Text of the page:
IT is one of the last corporate functions to embrace telecommuting. It turns out the last remaining barriers are more cultural than technical.
Stories by Howard Baldwin
Roberto Masiero vividly remembers the moment in 2011 when it became clear to him that designing a mobile application was a considerably different effort than designing a desktop application.
Inside the enterprise, the biggest obstacle to cloud computing is often the company's own corporate counsel. Here's how IT is getting to yes with legal.
As more and more companies migrate to the cloud, corporate IT staffers wonder if they'd have better opportunities working for a service provider. IT veterans who've made the jump discuss the pros and cons of working for a cloud service provider.
Three decades into the digital revolution, passwords are still complicated, ineffective and a drain on IT's resources. What gives?
Savvy IT departments that set aside time for employee creativity say the payoffs include happier workers, increased productivity and sometimes even revenue.
As IT becomes inexorably woven into everything a business does, it's crucial to have a CIO who act as a translator between the two worlds. A nontechie just might be the right person for the job. Insider (registration required)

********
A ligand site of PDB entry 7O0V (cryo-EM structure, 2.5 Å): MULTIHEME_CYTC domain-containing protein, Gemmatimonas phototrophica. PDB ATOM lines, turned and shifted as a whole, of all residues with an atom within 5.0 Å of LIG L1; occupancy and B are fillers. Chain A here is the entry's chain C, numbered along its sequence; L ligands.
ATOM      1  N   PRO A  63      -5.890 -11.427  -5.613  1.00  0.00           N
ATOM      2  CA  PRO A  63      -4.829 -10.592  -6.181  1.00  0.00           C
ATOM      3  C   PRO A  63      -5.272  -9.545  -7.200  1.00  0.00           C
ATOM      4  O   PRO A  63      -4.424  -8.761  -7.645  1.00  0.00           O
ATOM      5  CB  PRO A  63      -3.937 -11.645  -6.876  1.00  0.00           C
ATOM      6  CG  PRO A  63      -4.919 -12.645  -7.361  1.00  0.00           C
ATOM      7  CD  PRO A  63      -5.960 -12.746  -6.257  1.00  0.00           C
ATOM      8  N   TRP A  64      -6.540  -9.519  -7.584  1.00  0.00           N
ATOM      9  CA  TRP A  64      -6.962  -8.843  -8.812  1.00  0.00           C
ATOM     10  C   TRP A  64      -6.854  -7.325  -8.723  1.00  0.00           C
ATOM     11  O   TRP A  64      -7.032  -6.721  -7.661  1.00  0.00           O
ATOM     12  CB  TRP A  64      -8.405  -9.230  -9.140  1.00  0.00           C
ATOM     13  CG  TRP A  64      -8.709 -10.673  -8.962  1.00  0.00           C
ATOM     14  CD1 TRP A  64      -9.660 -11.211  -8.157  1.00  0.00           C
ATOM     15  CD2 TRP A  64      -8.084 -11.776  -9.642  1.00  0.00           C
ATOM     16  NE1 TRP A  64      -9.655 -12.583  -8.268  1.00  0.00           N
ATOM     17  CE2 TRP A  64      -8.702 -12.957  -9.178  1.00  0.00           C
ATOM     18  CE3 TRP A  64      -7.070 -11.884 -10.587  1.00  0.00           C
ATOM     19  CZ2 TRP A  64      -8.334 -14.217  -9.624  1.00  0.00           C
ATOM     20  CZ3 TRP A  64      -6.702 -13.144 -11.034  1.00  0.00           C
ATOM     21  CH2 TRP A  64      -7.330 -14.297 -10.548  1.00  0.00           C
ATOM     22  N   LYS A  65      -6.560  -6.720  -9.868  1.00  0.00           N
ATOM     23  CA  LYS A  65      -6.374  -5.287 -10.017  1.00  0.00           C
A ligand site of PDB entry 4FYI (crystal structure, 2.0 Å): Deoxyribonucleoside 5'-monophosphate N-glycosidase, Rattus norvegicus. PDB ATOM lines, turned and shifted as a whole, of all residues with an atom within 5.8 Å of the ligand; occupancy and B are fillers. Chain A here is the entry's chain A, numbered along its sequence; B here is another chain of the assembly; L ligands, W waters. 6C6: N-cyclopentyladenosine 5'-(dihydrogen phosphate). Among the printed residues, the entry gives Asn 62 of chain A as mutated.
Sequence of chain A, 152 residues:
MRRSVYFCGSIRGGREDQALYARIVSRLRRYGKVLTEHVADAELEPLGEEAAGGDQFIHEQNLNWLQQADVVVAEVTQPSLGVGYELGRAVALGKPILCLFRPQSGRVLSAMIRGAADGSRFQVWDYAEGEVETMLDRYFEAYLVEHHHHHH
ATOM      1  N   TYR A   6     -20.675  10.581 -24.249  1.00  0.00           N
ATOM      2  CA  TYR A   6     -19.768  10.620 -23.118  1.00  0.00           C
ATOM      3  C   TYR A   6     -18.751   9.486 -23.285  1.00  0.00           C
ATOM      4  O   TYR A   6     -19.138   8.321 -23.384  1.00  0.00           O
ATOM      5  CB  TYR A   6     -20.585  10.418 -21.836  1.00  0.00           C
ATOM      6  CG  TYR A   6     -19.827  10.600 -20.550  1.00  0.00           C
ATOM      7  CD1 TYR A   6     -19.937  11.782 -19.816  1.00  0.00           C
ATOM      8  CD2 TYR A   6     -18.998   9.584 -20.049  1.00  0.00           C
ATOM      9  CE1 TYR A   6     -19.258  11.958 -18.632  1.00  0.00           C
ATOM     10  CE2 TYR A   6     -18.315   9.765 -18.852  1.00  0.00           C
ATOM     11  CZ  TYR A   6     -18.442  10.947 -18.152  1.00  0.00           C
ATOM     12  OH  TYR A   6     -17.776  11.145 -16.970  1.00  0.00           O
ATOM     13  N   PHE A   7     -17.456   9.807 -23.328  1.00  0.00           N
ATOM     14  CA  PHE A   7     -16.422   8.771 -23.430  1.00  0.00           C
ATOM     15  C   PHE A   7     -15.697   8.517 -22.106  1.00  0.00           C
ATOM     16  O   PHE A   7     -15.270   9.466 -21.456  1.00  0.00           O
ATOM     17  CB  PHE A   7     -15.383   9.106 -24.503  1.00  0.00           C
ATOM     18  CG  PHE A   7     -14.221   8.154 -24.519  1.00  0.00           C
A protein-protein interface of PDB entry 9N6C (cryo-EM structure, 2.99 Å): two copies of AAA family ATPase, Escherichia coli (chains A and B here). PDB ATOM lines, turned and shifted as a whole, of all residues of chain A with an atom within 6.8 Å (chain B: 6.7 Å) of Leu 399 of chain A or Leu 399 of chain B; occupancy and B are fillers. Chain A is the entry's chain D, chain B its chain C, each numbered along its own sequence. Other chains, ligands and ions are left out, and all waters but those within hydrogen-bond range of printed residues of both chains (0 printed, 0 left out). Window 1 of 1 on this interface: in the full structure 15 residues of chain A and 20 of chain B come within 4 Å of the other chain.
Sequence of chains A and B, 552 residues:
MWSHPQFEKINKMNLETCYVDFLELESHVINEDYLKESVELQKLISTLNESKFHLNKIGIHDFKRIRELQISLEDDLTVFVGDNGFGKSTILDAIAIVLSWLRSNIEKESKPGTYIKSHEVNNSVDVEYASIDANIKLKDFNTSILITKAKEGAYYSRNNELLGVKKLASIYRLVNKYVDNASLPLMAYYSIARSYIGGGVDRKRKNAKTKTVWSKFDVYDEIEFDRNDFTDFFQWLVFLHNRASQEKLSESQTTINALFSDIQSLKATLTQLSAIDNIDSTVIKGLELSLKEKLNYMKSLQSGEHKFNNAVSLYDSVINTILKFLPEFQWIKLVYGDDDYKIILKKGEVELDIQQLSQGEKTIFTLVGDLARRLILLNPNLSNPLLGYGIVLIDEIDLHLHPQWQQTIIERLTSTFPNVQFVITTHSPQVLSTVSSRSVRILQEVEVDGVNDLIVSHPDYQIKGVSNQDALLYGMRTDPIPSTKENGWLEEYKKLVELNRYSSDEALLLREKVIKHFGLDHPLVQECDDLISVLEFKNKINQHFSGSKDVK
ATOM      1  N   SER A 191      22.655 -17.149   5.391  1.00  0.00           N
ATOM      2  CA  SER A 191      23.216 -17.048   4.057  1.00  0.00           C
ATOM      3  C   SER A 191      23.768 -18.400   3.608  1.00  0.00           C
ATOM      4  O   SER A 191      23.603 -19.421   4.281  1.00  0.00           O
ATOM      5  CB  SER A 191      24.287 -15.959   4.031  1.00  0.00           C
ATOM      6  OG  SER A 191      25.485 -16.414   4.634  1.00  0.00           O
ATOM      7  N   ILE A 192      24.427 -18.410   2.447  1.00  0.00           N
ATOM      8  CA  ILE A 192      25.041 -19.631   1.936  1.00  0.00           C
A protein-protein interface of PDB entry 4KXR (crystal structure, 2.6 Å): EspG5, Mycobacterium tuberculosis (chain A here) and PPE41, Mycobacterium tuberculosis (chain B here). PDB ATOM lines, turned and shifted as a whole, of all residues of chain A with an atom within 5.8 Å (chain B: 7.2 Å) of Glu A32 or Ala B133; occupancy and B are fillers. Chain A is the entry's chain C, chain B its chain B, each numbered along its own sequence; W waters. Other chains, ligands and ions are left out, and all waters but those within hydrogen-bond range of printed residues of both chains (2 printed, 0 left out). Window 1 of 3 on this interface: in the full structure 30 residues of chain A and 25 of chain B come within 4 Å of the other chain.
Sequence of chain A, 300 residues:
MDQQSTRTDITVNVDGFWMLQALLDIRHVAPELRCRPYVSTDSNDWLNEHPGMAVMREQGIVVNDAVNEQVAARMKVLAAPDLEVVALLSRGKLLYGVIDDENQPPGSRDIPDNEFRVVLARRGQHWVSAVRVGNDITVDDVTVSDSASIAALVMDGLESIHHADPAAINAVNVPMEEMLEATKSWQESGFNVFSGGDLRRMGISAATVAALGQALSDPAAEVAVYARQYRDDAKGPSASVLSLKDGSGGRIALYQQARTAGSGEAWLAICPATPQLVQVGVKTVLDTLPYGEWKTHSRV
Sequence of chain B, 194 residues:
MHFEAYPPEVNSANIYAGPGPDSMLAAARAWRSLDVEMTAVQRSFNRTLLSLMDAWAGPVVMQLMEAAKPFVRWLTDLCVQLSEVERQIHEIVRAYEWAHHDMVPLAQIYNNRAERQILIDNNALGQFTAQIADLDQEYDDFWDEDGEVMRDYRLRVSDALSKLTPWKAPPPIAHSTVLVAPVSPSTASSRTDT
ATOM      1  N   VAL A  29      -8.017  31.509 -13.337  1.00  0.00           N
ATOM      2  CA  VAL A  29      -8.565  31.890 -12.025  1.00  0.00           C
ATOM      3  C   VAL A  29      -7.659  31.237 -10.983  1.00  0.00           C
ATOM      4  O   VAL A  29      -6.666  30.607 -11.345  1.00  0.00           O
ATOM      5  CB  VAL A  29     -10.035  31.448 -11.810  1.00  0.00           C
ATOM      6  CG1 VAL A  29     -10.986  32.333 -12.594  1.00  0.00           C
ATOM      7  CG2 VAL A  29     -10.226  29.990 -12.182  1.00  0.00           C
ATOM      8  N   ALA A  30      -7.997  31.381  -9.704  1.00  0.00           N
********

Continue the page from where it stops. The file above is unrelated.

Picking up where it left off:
Three decades into the digital revolution, passwords are still complicated, ineffective and a drain on IT's resources. What gives?Insider (registration required)
Savvy IT departments that set aside time for employee creativity say they gain happier workers, more satisfied customers and sometimes even revenue.
Increasingly, IT and legal find themselves facing off over the benefits and risks of cloud computing. Here's how some entities have hammered out a compromise.Insider (registration required)
When the second-in-command of one of the most technologically advanced states in the country slams public-sector computing -- publicly -- it's a resounding wake-up call.
On the organizational chart between IT Director "Ray Walton" and his CIO is a vice-president of IT whom he considers dangerous.
Even as Microsoft shuts down its Windows Mobile app store, chances are consumers are going to see more cross-platform app store options in the future, according to Shira Levine, directing analyst at Campbell, Calif.-based research firm Infonetics.
Wireless bandwidth is like land in Manhattan -- it's extremely valuable because they're not making more of it.